• Their ultimate demise began with a respectable start to their third season. Muschamp started 4-1 (with a loss to Miami) in 2013 before losing seven straight games to end the season. McElwain started 3-1 this fall (with a loss to Michigan) and would have been 4-1 if the game with Northern Colorado wasn’t cancelled by a hurricane. Now the Gators have lost four straight and could well end the season on a similar slide to that 2013 team.
  • Injuries demolished both rosters in those disappointing seasons. Florida has at least 15 players out this week — not including the nine suspended players. Both Muschamp’s 2013 team and McElwain’s final team also used three quarterbacks while searching for answers.
  • Under both Muschamp and McElwain, the Gators failed to finish a season higher than 96th nationally in yards per game — and it’s a safe bet to remain true this year as they rank 111th. The program cracked the top 70 in scoring offense just once these last seven years, in Muschamp’s final 2014 season. This season, the Gators are 113th out of 129 FBS teams in scoring offense (20.6 points per game).
  • One main difference is that Muschamp’s defenses remained elite throughout his tenure while the Gators have now given up at least 42 points in back-to-back games while tumbling to 78th nationally in points allowed (28.4 per game).
  • The other is that Muschamp, who had a better relationship with the athletic administration, was allowed to return for a fourth year despite that 4-8 debacle, going 6-5 in 2014. McElwain was shown the door at the first chance Florida had to part ways, barely making it halfway through his third season.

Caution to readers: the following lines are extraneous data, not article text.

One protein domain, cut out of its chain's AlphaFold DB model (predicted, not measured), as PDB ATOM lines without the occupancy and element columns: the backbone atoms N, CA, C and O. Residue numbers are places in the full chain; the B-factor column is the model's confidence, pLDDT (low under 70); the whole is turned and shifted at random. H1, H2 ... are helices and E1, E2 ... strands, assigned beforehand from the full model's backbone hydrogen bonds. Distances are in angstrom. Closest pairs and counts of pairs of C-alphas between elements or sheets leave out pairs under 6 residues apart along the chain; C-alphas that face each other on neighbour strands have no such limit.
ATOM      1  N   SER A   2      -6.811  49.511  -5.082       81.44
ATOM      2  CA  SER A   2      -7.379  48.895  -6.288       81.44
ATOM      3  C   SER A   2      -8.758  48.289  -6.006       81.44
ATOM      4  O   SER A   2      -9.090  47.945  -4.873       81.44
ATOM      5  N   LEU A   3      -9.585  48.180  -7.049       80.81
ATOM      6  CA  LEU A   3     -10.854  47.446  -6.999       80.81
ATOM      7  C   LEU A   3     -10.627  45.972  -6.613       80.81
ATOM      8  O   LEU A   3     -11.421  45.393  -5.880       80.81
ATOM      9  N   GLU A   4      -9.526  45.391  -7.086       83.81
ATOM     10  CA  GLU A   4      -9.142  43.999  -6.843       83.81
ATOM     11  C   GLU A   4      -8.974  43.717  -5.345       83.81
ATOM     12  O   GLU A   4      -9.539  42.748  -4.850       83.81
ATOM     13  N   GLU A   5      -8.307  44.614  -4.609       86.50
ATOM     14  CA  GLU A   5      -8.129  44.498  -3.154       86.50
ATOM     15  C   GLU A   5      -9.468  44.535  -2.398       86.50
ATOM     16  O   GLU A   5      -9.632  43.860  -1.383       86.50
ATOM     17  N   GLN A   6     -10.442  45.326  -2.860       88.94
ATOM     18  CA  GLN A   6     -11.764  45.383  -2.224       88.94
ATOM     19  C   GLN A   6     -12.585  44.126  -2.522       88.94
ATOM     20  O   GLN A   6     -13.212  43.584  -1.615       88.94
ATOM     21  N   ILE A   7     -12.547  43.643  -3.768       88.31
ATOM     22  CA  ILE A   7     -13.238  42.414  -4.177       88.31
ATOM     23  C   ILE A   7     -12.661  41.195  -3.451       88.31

In the end, both coaches left the program with plenty of questions for their successor to answer.

The argument can be made that Muschamp left the roster in better shape than McElwain. The offensive line was in disarray, but Muschamp left the Gators with a stacked defense and QB Will Grier, who could well have been the answer to the program’s ongoing woes at the position if not for the PED suspension and ultimate transfer to West Virginia.

McElwain leaves behind a young and unproven defense, some notable offensive skill players and the hope that 2018 QB recruit Matt Corral follows through on his commitment and the expectations many have for him.

That said, McElwain left the overall program in better shape with the facility upgrades (indoor practice facility, plans for a standalone football complex and upgraded amenities) he coerced during his short tenure and the additions to the recruiting and support staff that improved the general infrastructure of the program.

But ultimately, both left the Gators quicker than expected without delivering on expectations.

Seeing Muschamp on the other sideline Saturday may be nostalgic for the players he recruited to Florida, but probably not so much for the Gators fans who are simply ready for the next head coach to try to do what the last two couldn’t.